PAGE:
Star Wars: The Force Unleashed Review
Xbox 360 | PS3 | Wii | PS2 | PSP | DS
Star Wars: The Force Unleashed box art
System: PSP, X360, PS3, Wii, PS2, DS Review Rating Legend
Dev: Krome 1.0 - 1.9 = Avoid 4.0 - 4.4 = Great
Pub: Lucas Arts 2.0 - 2.4 = Poor 4.5 - 4.9 = Must Buy
Release: Sept. 16, 2008 2.5 - 2.9 = Average 5.0 = The Best
Players: 1-4 3.0 - 3.4 = Fair
ESRB Rating: Teen 3.5 - 3.9 = Good
The Force Is Not Strong With this One
by Jason Lauritzen

Ambition and expectation often cross paths and don't always complement one another. That's precisely the problem that comes up over-and-over again with Star Wars: The Force Unleashed. From a development standpoint, the aspiring nature of the game seems sound: instead of churning out another by-the-numbers Star Wars game, LucasArts went all-out by establishing a new narrative, fine-tuning a multi-platform engine, and giving players new ways of utilizing Force powers.

Star Wars: The Force Unleashed screenshot

All this should lead to a game that's genuinely satisfying but, instead, ends up beating down its own hype. Far from telling a compelling story, what we get is a standard light versus dark tale; instead of a getting a graphical showcase, users have to deal with technical problems; and Force powers quickly go from dazzling first impression to mundane gameplay fixture.

Placing its foot in the lore between the new and original trilogy, The Force Unleashed initially puts you in control of Darth Vader on a mission to rid the galaxy of the Jedi one-by-one. On the planet of Kashyyyk, Vader discovers a young boy in tune with the Force. Far from seeing him as another target, Vader decides to take the boy as a pupil and trains him in the ways of the Dark Side. From there, the story and gameplay switches over to you controlling the apprentice – Starkiller – as he undertakes missions for Vader.

It's when the narrative actually kicks in gear – tossing in double crosses and questions on the proper use of power – that it falls apart at the seams. Exploiting trust is a perfectly acceptable plot device, but when it continually happens and seems to come out of left field – as is often the case in The Force Unleashed – it feels like a gimmick. Vader and Starkiller constantly go behind one another, resulting in a confusing, conspiratorial dance. Then there's the obligatory Light versus Dark Side plot crutch that's been done so many times in Star Wars games that it’s become a cliché within its own world. Instead of Starkiller struggling with areas that seem morally ambiguous, all we see is a character pretending to be light or dark for a particular level. It comes off as strange because, as the game progresses, you're confused as to who's side your on, and it takes till nearly the end to get an accurate picture.

Star Wars: The Force Unleashed screenshot

Playing the game – for the most part – is more fun than trying to digest the narrative. From a combat perspective, The Force Unleashed does a lot right. Aside from the standard lightsaber melee attacks, you have an arsenal of Force powers at your disposal. Choke, lightning, push – all these powers mix up the combat. You can toss an enemy up in the air and then choke the life out of him or shock a group of stormtroopers with a massive field of lightning. As you play through the game, you'll gain experience that can be used to upgrade these powers. You'll also get crystals that enhance your lightsaber, doing things like adding increased lightning damage or super charging your Force push ability.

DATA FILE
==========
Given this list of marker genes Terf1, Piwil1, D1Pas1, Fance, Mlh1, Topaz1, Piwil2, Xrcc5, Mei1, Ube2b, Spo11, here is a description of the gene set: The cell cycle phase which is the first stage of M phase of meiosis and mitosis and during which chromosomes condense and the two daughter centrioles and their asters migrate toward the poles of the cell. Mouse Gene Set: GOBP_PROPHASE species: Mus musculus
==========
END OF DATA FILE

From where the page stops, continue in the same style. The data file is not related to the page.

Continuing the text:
All these Force powers are a nice touch, but once you get over the initial thrill of using them, it becomes clear why they're there: the melee combat isn't deep. Since you can't do more than a three hit combo - and when Starkiller swings his lightsaber, he locks into an awkward sliding animation - you have to use your Force powers. The game makes no attempt to stray away from roping you into using your Force powers to do things you would have done in other games sans the Force. For example, exploding barrels are a cliché in the world of first-person shooters – enemies seem unaware of their - precarious command post. In The Force Unleashed, if you're fighting an AT-ST, explosive canisters are placed all around the room so you can force throw them at the lumbering enemy.

Star Wars: The Force Unleashed screenshot

In a nod to God of War, The Force Unleashed tries to make boss battles more cinematic by adding quick time events. These do give the fights a more epic feel, but make important encounters seem formulaic. For every boss, the pattern is the same: you slowly deplete their health with basic attacks until a quick time event button pops up and then follow those button presses to inflict even more damage.

The biggest problems with combat arise from the camera and targeting. Since the game is third person, the camera always hovers behind Starkiller. Instead of letting you manually swing it around, this is done automatically, but quite often the camera doesn't track where you're pointed, resulting in it traveling in the wrong direction or getting stuck near a wall. Targeting is an issue because – much like the camera – it's done automatically. You just point near an object you want to pick up, hope Starkiller targets it, and then throw it. However, for some odd reason, he'll often have no trouble picking up an object across the room, but if there's something directly in front of him, he'll completely ignore it.

Screenshots / Images
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